One of the most important aspects of martial arts training is proper breathing. However, for practitioners of hard styles, effective breathing methods are often left to the students to figure out on their own. The central principle of breathing is of internal cleansing, getting rid of that which is old, worn out, and stale, and exchanging it for what is new, fresh, and energized. During inhalation we are bringing in fresh oxygen, nutrients, and vital energy. During exhalation we are expelling carbon dioxide and other toxins and poisons that we produce or collect in our daily lives.
There are a large number of breathing exercises. Some are simple and easy while others require years of practice. I will discuss the five I believe to be the most effective for the martial artists who are beginning to explore the potential of proper breathing. First, we will describe the two methods which are best suited for becoming aware of the body: Attention Breathing and Abdominal Breathing. We will then go on to the more advanced exercises of Reverse Abdominal Breathing and Nose Panting. Finally we will introduce The Complete Breath which is more challenging and requires increased concentration and practice.
In practicing these breathing exercises it is important to concentrate on breathing through the nose, both during inhalation and exhalation. Of course when training in the martial arts, breathing strictly through the nose is unrealistic. In fact it is physically impossible since the body's demand for oxygen increases too fast for the nose to handle the flow. However, while doing these specific exercises it is important. Think of it as a closed circuit within the body, breathing in through the nose and out through the nose. If you open your mouth, you break the circuit and the energy dissipates.
It is important to realize that people breathe differently. Children tend to breathe with their abdomen, while middle-aged people breathe with their stomachs, and older people often breathe mainly with their upper chests. But the way people breathe is also affected by other factors, emotions, for instance, or ill health. Someone who is excited will breathe faster and shallower than someone who is sad. Someone who is calm will breathe slowly and deeply. Someone out of shape may be panting after a short walk or climbing some stairs.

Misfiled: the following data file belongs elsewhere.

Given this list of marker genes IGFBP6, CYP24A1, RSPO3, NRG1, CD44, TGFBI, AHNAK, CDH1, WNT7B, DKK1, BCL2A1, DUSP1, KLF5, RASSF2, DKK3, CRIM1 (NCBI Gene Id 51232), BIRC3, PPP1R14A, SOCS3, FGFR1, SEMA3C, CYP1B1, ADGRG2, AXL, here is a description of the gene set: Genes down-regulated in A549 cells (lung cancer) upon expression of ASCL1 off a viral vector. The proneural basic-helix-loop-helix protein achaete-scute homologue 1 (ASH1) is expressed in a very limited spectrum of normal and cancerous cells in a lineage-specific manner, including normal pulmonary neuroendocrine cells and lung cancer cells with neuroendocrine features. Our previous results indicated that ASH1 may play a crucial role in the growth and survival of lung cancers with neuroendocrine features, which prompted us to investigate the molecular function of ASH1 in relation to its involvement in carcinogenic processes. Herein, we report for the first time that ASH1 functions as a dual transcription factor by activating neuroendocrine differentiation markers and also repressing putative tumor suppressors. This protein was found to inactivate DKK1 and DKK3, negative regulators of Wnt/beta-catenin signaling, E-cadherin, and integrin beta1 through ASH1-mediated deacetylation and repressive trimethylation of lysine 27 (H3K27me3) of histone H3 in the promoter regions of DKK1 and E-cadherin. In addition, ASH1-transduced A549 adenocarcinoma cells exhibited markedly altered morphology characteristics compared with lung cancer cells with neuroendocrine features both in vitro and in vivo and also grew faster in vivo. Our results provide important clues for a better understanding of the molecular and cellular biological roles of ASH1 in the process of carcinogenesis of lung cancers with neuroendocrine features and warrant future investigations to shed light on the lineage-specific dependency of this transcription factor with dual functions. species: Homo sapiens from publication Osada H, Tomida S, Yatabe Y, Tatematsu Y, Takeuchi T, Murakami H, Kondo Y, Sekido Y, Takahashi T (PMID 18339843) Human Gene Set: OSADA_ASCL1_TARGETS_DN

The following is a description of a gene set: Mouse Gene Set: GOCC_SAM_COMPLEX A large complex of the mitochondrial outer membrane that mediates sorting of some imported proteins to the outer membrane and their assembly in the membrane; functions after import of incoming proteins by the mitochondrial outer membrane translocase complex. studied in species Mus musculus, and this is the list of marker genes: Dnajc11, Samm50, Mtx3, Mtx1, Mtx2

Attention breathing, as its name implies, is about focusing your awareness on the natural rhythm of your breath, not to control it but simply to observe it as a bodily function. Your awareness is the instrument which enables you to shift from unconscious breathing to conscious, or dynamic, breathing. This shift is accomplished by concentrating on the feeling of the body as it breathes. Feel the air as it enters your nostrils. Follow it as it flows into the lungs and notice how deeply it reaches into them. Maintain your full attention and follow it back up as you exhale. Feel the used air as it is expelled from the body.
Gradually, as you become aware of the feeling of the breath it should become smoother and more relaxed. But don’t try to change your breathing during Attention Breathing. Your aim is to observe your unconscious breathing habits so you will be able to feel the difference when you actually begin dynamic breathing. If you find your mind wandering, simply catch yourself and return to the breath. Try to perform Attention Breathing for five minutes each day at the same time of day, perhaps in the morning when you wake up or at night when you are about to go to bed. As you become used to it, see if you can focus on your breath at other times throughout the day. Eventually the awareness of the breath and your breathing should become an integral part of your life.
Once you become aware of your breathing, it is time to begin modifying your breathing habits. Abdominal breathing is by far the best breathing method for people beginning to study breathing exercises. Regular practice brings quick, tangible results. It is easy to learn and difficult to do incorrectly. In addition, Abdominal Breathing has the benefit of invigorating the abdominal muscles. Their constant movement massages the internal organs and increases blood circulation.